1. While the doctrine of the Trinity in Justin is rudimentary, in Origen it begins to come out quite fully.

2. Origen struggled with difficulties connected with the doctrine of the begottenness and true deity of the Word which were apparently unfelt by Justin. As a result, we have his famous doctrine of eternal generation. If the Word is begotten of God, and is truly God, then the generation of the Word must be eternal.

3. He brings out more strongly than Justin the idea that the only begotten Son of God is a son by nature.

4. While Justin allows the differences between the Father and the Son to stand out very clearly, Origen emphasizes the points in which they are alike. He has comparatively little to say about the subordination of the Son, which is so very prominent in Justin. On the other hand, he comes out boldly with the assertion that what belongs to the nature of the deity is common to the Father and the Son.

5. On the doctrine of the preexistence of the Word, also, there was an advance from Justin’s to Origen’s time. Justin used it to prove (1) the deity of the Logos, and (2) that the Greeks were indebted to the Logos for their truth. Origen is just as sure as is Justin of the preexistent activity of the Word; hut he has gone beyond, and in some respects departed from, Justin’s conception of the significance of the doctrine. Justin said the Logos was in each according to his capacity; Origen emphasizes the fact of varying degrees of the indwelling Logos, but attributes these degrees, not to differing capacities, but to differing deserts. To him, therefore, the principal interest connected with the preexistence is its relation to the doctrine of the incarnation of the Logos, who was and is in every man according to his deserts; and, as Christ’s soul was perfectly pure, he was in Christ perfectly, or in all his fullness.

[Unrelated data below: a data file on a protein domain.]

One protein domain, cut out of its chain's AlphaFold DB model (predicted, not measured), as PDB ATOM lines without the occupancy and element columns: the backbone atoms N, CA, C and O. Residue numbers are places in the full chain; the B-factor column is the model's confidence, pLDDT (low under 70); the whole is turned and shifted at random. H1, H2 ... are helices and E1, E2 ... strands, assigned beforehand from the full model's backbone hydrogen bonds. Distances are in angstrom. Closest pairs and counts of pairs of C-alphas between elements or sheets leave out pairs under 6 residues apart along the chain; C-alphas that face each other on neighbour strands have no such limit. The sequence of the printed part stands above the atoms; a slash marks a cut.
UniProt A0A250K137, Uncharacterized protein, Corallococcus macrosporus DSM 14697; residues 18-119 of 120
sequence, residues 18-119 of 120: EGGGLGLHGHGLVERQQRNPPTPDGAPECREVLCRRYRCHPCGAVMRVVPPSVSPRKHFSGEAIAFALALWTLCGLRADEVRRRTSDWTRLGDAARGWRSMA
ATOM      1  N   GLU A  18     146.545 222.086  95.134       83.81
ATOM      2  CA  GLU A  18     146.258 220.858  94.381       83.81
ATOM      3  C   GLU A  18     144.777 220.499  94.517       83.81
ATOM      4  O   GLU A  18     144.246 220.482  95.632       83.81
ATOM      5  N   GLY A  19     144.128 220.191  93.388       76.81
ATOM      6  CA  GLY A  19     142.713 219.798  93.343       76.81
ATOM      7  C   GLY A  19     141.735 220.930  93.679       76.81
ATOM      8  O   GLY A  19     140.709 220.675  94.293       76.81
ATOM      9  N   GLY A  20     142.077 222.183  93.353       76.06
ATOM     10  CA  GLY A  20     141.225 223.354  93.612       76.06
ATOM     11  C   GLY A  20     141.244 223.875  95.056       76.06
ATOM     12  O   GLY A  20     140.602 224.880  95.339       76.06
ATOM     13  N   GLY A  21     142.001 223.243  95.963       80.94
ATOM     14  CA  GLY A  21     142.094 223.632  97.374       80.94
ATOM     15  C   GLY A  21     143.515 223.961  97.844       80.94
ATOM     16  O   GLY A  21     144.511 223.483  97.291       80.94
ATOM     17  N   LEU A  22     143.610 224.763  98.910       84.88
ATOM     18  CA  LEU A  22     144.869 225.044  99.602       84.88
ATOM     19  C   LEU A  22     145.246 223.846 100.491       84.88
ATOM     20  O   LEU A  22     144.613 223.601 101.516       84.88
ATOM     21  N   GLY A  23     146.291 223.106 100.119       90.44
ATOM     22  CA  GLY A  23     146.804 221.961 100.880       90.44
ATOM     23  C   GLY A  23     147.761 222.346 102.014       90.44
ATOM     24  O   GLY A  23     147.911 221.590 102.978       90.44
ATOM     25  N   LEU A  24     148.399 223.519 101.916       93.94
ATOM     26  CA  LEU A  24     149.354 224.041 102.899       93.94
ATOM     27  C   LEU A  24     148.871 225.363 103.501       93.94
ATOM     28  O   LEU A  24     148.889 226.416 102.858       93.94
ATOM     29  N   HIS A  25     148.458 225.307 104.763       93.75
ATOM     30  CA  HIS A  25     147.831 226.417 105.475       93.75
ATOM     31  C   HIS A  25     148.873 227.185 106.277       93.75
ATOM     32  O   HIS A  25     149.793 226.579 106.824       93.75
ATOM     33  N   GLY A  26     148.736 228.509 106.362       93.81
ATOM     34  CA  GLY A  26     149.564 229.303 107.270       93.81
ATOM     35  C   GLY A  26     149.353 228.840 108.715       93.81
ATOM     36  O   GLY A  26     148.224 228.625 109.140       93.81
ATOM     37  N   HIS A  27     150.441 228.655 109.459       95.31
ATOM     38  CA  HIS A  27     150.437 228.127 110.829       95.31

It seems perfectly evident that Justin is between John and Origen in point of doctrinal development.

Passing on, now, to Athanasius, we find that he holds to the doctrines of the Logos, as begotten and only begotten, taught by John, Justin, and Origen; but that, while the Logos doctrines of John and Justin were more or less generally admitted by Christians, the implications deduced by Justin were little regarded, while those of Origen, especially his doctrine of eternal generation, had risen into prominence. We find, also, that certain implications of the doctrine of the begetting were in dispute in the time of Athanasius. This is especially true of the question of the οὐσία. This was not touched by John. It is but little mentioned by Justin. Trypho (128) has the solitary passage touching the problem, as follows: “This power was begotten from the Father, by his power and will, but not by abscission, as if the essence of the Father were divided.” In Origen we find the incorporeality of the Father dwelt upon at length, in order to prove that the begetting of the Son does not involve any division of the Father. In Athanasius this question of the division of the essence comes to its greatest prominence. Here it shares the space with the doctrine of eternal generation.